Nadesico is the story of Akito Tenkawa, a young man who while yearning to be a cook, is instead roped into joining the new crew of a new starship the Nadesico. There he is joined by a crew of veritable oddballs, be it sexy helmswoman Minato, the stoic child genius Ruri, the fanboy pilot Gai and the young captain Yukari who might be someone from his blurry past. Together, they journey to Mars to discover some rather unsettling things from humanity’s past, possibly relating to invaders from Jupiters and their Chulips and also to have some hijinks of the slice-of-life and romantic varieties.
One of the things about I like about the show is how transitional, but then again that is part of the times. The Mid-90s sci-fi anime scene was dominated by one giant show: Evangelion which to this day still has an influence stretching to the present day. Nadesico, in many ways, was the next big game-changer for sci-fi anime. Though more for the space opera subgenre whereas Evangelion was a grand turning point in giant robot genres. Of course this show is mostly forgotten, but in many ways I find that Nadesico works a lot better then Evangelion.
Now why’s that? Well, for one thing Nadesico has a better and more likeable cast of characters. Granted, some of them are based on archetypes of the genre (young male pilot, the captain, the helm crew, the child prodigy, etc) but they have enough quirks and eccentricities that ultimately make them charming. And each of the them gets their episodes to focus on them individually and how they worked together as an ensemble. While Akito is a main character of sorts, pretty much all the other major characters get their own character arcs that are for the most part very satisfying. I see Akito as an improved version of Shinji from Eva, in more ways then one. He at least has some sort of spine.
For another thing, the story is much more interesting and yet takes risks to explore new areas in its home genre. It takes place in a future much like Star Trek, where humanity has combined their efforts to explore the stars. Only not so optimistic, with the world controlled by the all-powerful military and corporations that seek nothing more to fuel the engine of war even at the expense of life and peace. At yet our intrepid crew, when a big story twist comes in halfway through the series, seek out the truth and hope against hope that someday peace and reconciliation. Like Evangelion, though they do some psychological introspection but thankfully it is kept to mostly one episode with a few other scatterings as the series progresses. No, what the show is really about is learning to overcome differences and make it better for the next generation. There is a vehement anti-military, anti-war streak in the ‘shades of grey’ morality and there’s a good reason for that, being head writer Shou Aikawa who would go onto do Neo Ranga and FullMetal Alchemist ‘03 and those share that similar moral trend. But it doesn’t come across as preachy, and that’s by giving the other side fair and equal treatment, something which not many anime accomplish successfully. The sci-fi elements, be it the Nadesico spaceship, the concept of space travel via the means of the Chulips and the effect of time dilation are very well-thought out. And then the movie happened, and well if you want my thoughts on it, see my review on that back in January 2013.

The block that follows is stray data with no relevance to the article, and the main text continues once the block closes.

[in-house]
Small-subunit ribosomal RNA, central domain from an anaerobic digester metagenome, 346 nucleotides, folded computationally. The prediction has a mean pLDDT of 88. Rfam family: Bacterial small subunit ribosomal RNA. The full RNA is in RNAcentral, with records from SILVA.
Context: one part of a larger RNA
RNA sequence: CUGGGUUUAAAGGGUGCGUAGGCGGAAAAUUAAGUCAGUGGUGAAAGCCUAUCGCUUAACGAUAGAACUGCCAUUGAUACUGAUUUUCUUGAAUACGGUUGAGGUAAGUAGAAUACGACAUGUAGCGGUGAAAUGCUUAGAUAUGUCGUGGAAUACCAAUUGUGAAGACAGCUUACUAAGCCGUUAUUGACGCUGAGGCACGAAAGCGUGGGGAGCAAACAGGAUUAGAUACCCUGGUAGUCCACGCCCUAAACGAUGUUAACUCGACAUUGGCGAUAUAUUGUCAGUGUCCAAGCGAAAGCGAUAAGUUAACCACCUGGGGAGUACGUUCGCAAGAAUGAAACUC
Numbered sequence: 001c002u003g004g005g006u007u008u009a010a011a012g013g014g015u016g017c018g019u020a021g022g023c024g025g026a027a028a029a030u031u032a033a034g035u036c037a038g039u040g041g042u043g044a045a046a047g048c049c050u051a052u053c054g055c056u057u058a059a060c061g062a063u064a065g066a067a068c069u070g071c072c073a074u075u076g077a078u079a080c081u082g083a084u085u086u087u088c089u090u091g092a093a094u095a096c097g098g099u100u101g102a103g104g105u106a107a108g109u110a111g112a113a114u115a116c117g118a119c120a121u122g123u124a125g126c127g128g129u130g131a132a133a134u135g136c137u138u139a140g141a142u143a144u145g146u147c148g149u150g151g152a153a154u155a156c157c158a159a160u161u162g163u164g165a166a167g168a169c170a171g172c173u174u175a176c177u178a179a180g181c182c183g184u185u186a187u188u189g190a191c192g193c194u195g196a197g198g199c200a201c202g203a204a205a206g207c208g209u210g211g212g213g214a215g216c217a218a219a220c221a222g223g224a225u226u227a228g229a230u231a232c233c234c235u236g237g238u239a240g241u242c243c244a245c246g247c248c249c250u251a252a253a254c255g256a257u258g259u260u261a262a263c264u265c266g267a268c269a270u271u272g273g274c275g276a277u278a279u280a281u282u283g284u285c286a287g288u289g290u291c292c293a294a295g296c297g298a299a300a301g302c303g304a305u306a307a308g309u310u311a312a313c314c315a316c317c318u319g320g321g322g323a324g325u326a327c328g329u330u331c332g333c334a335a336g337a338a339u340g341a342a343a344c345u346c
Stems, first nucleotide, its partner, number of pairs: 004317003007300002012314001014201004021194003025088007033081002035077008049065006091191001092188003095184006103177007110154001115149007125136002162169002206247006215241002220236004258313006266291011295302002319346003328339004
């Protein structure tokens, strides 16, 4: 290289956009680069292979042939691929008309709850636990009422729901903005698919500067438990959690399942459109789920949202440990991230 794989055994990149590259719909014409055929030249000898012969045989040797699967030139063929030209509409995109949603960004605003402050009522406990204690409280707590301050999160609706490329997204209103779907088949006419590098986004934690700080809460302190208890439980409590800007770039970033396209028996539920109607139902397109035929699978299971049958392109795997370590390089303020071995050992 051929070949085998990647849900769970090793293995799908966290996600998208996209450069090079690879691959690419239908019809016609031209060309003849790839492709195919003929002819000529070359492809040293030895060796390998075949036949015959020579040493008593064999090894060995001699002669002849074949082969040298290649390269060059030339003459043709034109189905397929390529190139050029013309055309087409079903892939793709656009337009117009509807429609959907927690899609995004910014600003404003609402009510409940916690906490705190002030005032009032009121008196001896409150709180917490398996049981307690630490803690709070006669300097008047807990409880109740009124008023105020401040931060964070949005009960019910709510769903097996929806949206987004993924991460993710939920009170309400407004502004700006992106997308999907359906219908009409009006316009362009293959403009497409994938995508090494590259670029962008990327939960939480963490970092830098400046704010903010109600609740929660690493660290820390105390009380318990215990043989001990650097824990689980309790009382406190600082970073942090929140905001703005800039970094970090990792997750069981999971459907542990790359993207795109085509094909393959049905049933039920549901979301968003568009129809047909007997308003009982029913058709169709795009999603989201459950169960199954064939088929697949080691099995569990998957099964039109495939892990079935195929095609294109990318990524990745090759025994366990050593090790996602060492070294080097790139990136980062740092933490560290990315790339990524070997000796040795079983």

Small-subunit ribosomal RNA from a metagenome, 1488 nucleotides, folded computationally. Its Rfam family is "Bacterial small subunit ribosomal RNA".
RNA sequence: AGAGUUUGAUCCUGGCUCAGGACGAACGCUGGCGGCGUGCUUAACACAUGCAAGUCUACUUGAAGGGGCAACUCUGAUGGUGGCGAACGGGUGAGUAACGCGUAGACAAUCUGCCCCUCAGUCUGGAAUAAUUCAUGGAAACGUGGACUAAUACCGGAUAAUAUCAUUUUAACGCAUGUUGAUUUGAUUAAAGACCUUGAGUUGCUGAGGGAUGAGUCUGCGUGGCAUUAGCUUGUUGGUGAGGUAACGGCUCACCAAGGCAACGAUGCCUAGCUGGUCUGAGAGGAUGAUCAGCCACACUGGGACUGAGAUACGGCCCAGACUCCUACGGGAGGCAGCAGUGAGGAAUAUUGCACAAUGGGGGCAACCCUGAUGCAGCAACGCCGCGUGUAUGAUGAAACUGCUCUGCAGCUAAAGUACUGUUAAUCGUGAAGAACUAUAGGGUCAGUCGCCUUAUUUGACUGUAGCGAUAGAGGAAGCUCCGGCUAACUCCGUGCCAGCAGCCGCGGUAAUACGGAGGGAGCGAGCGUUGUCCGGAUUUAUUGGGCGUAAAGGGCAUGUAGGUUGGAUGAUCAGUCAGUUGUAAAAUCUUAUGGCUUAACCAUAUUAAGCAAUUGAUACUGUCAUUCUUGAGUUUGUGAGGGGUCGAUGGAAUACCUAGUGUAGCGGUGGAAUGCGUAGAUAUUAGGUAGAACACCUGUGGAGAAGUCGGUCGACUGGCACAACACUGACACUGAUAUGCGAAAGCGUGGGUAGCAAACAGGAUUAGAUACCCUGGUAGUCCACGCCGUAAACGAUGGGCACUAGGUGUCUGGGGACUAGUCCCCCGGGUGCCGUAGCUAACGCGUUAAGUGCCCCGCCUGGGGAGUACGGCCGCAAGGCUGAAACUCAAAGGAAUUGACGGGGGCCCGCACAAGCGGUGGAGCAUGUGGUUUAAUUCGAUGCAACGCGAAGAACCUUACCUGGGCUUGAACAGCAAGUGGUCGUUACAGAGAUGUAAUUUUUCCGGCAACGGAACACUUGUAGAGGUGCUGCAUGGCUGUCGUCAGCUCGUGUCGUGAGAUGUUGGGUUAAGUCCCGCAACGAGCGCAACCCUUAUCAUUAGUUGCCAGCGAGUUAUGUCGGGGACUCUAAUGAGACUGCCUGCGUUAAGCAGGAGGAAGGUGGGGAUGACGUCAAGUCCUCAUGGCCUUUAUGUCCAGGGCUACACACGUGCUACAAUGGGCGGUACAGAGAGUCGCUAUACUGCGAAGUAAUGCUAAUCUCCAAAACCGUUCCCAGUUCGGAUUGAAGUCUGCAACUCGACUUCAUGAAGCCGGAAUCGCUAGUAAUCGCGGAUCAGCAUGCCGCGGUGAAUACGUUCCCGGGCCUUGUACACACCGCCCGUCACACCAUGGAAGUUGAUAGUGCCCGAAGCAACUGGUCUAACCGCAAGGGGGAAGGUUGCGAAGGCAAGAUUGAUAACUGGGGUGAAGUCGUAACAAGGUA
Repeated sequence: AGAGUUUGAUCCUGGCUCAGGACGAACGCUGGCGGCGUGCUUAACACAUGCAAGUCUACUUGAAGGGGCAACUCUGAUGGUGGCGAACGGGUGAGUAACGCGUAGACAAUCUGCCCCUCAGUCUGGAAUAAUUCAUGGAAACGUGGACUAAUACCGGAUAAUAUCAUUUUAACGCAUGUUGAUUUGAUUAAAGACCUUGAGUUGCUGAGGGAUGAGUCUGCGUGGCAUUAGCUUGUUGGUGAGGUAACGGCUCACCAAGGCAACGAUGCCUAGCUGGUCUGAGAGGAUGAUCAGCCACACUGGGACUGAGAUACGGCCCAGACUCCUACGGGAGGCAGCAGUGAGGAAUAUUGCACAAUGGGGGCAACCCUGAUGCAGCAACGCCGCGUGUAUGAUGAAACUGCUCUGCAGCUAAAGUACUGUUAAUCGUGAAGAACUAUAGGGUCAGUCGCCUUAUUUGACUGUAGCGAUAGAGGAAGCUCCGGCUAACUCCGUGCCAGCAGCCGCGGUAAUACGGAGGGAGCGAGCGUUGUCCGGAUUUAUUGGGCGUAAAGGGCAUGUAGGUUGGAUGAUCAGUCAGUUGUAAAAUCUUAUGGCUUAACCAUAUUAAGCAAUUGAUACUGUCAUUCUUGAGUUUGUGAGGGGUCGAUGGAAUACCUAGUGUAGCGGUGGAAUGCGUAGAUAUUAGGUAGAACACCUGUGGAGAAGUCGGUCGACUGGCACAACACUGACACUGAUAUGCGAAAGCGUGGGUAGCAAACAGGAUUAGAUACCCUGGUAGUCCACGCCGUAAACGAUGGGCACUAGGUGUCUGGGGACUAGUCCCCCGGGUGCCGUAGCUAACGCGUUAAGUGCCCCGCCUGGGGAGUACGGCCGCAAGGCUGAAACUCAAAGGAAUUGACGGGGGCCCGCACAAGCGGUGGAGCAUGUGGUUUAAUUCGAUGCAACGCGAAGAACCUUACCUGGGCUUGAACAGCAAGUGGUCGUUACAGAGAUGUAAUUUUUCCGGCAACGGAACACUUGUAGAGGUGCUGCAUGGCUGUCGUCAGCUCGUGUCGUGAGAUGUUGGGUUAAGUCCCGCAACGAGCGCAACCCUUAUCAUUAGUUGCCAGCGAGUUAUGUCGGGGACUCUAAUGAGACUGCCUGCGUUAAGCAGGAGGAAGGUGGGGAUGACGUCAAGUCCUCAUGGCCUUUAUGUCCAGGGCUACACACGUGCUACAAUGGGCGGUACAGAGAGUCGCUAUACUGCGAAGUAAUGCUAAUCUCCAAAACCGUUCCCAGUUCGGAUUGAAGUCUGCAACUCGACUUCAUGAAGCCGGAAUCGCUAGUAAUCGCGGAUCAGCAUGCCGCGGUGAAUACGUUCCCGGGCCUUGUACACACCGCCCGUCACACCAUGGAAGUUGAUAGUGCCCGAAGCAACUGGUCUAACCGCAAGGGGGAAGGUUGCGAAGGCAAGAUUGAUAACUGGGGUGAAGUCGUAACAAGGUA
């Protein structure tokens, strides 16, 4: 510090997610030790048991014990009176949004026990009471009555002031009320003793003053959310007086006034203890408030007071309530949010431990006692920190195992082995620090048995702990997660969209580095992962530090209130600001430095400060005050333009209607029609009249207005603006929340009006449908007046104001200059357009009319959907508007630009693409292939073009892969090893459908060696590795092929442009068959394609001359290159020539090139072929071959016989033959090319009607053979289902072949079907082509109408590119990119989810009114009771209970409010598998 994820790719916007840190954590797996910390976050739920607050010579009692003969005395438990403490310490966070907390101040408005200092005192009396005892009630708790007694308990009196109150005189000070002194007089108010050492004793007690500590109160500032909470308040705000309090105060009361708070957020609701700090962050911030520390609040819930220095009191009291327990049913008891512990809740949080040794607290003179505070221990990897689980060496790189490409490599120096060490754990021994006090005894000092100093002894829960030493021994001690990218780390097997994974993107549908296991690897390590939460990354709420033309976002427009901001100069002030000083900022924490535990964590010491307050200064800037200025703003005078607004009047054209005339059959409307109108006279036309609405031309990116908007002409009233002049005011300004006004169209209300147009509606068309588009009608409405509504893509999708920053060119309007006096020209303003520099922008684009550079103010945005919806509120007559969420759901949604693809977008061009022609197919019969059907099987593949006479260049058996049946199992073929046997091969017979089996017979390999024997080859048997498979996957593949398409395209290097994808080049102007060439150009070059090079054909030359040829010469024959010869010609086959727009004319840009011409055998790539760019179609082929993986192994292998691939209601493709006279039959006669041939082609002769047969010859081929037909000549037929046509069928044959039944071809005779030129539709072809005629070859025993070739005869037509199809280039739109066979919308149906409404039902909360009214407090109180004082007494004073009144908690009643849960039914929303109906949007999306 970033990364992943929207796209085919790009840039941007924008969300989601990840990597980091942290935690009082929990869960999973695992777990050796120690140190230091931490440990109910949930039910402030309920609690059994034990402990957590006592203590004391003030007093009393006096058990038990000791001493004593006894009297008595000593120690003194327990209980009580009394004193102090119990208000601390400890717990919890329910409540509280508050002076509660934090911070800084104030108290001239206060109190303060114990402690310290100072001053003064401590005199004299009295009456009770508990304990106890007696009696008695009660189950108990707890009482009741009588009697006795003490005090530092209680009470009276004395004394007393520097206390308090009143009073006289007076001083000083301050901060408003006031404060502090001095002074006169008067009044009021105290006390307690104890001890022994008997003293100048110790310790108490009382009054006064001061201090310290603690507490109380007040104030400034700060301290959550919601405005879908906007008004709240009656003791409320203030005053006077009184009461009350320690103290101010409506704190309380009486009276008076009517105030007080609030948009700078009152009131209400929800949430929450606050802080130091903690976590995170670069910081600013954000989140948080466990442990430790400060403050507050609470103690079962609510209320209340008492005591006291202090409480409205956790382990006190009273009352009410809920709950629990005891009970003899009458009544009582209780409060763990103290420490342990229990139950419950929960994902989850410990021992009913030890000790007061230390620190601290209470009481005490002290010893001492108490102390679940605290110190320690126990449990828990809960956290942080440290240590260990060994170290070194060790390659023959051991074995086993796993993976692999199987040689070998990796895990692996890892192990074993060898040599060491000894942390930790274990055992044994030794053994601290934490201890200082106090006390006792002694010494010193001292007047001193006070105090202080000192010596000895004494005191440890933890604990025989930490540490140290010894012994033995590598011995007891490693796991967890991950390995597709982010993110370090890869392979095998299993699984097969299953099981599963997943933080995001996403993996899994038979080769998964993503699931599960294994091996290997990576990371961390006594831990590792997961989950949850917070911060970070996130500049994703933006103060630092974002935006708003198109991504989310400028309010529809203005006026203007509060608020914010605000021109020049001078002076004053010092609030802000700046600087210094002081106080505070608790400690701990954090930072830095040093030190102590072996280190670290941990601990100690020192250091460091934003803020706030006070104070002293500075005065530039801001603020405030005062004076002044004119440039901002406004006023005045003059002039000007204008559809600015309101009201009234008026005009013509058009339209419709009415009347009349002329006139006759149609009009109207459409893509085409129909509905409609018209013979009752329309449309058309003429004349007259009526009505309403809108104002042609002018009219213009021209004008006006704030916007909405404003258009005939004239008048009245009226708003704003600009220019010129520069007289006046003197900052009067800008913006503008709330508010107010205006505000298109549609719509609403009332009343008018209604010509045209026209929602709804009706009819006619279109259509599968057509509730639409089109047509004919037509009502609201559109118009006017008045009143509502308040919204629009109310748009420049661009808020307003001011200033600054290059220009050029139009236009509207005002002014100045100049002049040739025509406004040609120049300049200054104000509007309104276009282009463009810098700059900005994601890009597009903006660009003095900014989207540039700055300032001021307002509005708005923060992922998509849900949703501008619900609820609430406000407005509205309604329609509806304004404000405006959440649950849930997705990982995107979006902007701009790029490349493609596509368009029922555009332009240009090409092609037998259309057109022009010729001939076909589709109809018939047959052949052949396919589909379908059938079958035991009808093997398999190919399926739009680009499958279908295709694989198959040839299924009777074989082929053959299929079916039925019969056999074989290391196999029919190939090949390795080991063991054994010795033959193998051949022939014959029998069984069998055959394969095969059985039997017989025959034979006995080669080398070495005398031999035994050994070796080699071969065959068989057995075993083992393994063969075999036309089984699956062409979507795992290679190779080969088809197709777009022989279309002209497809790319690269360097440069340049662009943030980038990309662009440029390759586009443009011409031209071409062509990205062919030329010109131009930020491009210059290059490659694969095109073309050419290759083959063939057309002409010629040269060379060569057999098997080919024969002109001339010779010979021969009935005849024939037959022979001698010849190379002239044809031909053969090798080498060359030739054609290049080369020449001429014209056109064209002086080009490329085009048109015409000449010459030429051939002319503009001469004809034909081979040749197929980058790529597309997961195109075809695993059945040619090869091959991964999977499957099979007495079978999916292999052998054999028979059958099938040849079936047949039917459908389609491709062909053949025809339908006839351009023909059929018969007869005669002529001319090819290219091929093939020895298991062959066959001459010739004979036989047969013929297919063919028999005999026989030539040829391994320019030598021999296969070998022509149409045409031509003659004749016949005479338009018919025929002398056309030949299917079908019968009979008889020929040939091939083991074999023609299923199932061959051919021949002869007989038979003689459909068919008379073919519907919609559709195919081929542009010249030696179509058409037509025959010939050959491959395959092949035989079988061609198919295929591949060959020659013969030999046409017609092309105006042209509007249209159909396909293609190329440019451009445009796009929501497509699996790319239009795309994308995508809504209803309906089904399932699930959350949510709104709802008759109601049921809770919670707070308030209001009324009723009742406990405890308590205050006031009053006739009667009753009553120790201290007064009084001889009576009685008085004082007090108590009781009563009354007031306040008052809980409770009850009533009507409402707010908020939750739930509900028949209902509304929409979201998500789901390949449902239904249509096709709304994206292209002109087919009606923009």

Of course, the story is without its visual presentation. However, like Silent Mobius which I talked about back in October, this show runs into the fact the show came at a rather awkward time.The production does show signs of digital techniques and CG intruding into a mostly solid and well-done hand-drawn cel animation. Fortunately, it isn’t so obvious here as it is in Silent Mobius. In fact, recently RightStuf released the series and movie remastered. I however have the old ADV 3-2 disc sets from back in the day. In part because I feel its best to see it as it was, even it is imperfect. The show director is Tatsuo Sato, who after this show, would go on to have a career mainly helming solid and entertaining or interesting sci-fi series (Stellvia, Lagrange, Bodacious Space Pirates). Also the opening song, You Get to Burning, is freaking awesome and is one of my favorite opening songs of all time. The rest of the music is done by Takayuki Hattori (Slayers and Gundam Origin OVA among others) and it’s amazing and really powerful full-on orchestral music. Its really good stuff.
Now for the english dub. It is solid if a little uneven, much like the show itself. Produced in 2000-01, its a dub of its time, that being the ADV Greenfield era. I say this as the first era of Houston english dubbing, from 1995 to roughly 2001-03 when Matt Greenfield was the main director/writer for ADV dubbing (Amanda Winn Lee and Tristan MacAvery were also directors/writers as well, heck Steven Foster’s career goes back to this era). Of course, it is also a very transistional dub, featuring veteran 90s ADV talent like Spike Spencer, Tiffany Grant, John Swasey, Rob Mungle, Brett Weaver, Marcy Rae alongside newer talent like Kira Vincent-Davis, Jenny Strader, Jay Hickman (and Monica Rial in a small blink and you’ll miss it part). It takes a part of time to get good, but when it does it gets really great and ultimately makes the show all that more charming and fun. It's kind of a bummer that this show has been largely forgotten and thrown aside. Despite the fact hasn't really aged all that well, its a very underrated gem from an era that is slowly fading into obscurity. Speaking of obscurity (or not).....